I was pleasantly surprised that the movie didn't cheese it up too much, although it did to some degree. And they actually stuck fairly closely to the real events without taking far reaching liberties (i.s. Rudy). I thought it was well done and Sandra Bullock did a really good job.

But it's also one of those stories that had it been a movie and not a real story, I would have never believed it. It's really an amazing story in real life.

AccordinglyReds
12-16-2009, 12:16 AM
End The Fed by Ron Paul.

redsfandan
12-16-2009, 01:44 AM
House of Leaves

Redsfaithful
12-16-2009, 06:38 AM
House of Leaves

Trippy book, I found that to be a really fun read.

vaticanplum
12-16-2009, 12:28 PM
My presidents project - a biography of each president in chronological order - continues. I'm all the way up to Jefferson (Thomas Jefferson and the New Nation by Merrill Peterson). This is going to take me the rest of my life.

Also reading Summerland by Michael Chabon, at an obviously inappropriate time of year. Actually Jefferson's on hold til that's done.

BoydsOfSummer
12-24-2009, 01:09 PM
Nine Innings, by Dan Okrent. Yet another baseball book.

pedro
12-24-2009, 02:55 PM
Michael Chabon - Manhood for Amateurs.

Chip R
12-24-2009, 02:59 PM
Rogue Warrior - Green Team - Richard Marcinko

Roy Tucker
12-30-2009, 10:56 AM
Reading "The Help" by Kathryn Stockett now. I like it.

Blimpie
12-30-2009, 11:01 AM
"Your Brain at Work" by David Rock

Just getting started with this one--not exactly a light-read.

Hoosier Red
12-30-2009, 04:32 PM
Just finished "The Machine" seriously it took me all of 1 day. I went to Alabama with my wife's family and woke up early, I didn't want to go to the living room because her little brother was sleeping there, so I just sat and read the Machine for about an hour and a half sitting in the bathtub.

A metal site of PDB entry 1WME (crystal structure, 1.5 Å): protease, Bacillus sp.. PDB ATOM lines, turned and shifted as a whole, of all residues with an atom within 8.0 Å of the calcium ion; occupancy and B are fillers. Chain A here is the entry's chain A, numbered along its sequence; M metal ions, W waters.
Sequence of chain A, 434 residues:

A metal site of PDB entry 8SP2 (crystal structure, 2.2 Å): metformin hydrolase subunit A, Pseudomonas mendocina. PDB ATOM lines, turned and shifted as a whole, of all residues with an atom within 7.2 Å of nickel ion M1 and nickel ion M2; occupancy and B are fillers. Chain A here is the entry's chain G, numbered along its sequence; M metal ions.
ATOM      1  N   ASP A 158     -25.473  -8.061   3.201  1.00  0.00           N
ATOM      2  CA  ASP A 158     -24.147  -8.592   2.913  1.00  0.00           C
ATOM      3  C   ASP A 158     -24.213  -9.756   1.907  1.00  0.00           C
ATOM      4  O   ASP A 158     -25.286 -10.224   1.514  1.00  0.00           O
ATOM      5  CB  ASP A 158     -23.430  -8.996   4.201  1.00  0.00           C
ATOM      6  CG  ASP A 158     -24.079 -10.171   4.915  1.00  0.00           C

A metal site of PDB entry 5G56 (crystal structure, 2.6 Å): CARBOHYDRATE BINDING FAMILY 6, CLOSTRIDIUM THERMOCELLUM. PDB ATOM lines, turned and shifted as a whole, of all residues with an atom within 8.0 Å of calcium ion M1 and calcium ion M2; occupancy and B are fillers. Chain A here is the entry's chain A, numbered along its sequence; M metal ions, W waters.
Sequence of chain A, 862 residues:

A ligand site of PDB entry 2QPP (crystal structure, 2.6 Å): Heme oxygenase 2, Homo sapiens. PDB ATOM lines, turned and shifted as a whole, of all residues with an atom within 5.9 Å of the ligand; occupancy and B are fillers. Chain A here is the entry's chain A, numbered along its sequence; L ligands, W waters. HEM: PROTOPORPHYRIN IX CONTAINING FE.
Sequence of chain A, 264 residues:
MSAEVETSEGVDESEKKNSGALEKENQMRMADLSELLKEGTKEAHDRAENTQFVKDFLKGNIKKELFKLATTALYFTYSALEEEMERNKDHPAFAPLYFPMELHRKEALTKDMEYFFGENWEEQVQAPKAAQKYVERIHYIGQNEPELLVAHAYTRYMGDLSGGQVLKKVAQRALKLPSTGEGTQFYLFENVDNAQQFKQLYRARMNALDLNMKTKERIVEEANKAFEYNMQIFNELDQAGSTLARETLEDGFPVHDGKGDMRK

Also because I read a ton on that trip, I also finished "Cincinnatus: The secret plot to save America" excellent book turned to just good at the end.

BillDoran
12-30-2009, 04:38 PM
My presidents project - a biography of each president in chronological order - continues. I'm all the way up to Jefferson (Thomas Jefferson and the New Nation by Merrill Peterson). This is going to take me the rest of my life.

Your project made me think of Sufjan Steven's states project. Alas, he gave up. Persevere!

For Christmas I received the first two books in Robert Massie's Winston Churchill biography and William Vollman's Europe Central. Really excited about digging into all of them.

I'm also looking forward to reading David Halberstam's The Best and the Brightest and The Powers That Be.

Hoosier Red
12-30-2009, 05:11 PM
For Christmas I received:
The aforementioned: THe machine and Cincinnatus,
Signing their lives away-a book about the signers of the declaration of independence
Codex by Lev Grossman
The Magicians by Lev Grossman
The Intelligencer by I'm not sure who
Super Freakanomics by Steven Leavitt
I'm really excited about all the new books I get to read.

Dom Heffner
12-30-2009, 06:28 PM
Open- Andre Agassi

reds1869
12-30-2009, 07:54 PM
I, too, received The Machine for Christmas and am getting ready to dig in.

Scrap Irony
12-30-2009, 09:46 PM
Just finished Stephen King's opus, Under the Dome. Oddly, it's not about the Astros of the late 60's and early 70's. It's an okay book. Solid, but overly long. Seriously overly long. At this point, King could publish a laundry list an it be a best seller, but he really needs a good editor.

marcshoe
12-30-2009, 10:11 PM
I got Under the Dome for Christmas and hope to finish it by my June birthday. I'm a little more than 300 pages in.

RedsBaron
01-01-2010, 10:47 AM
I have just finished reading Jon Meacham's "American Lion," his biography of Andrew Jackson. It is a good, though not great, biography of the 7th president. I received it as a Christmas present in 2008 but only got around to reading it last month. I enjoyed it.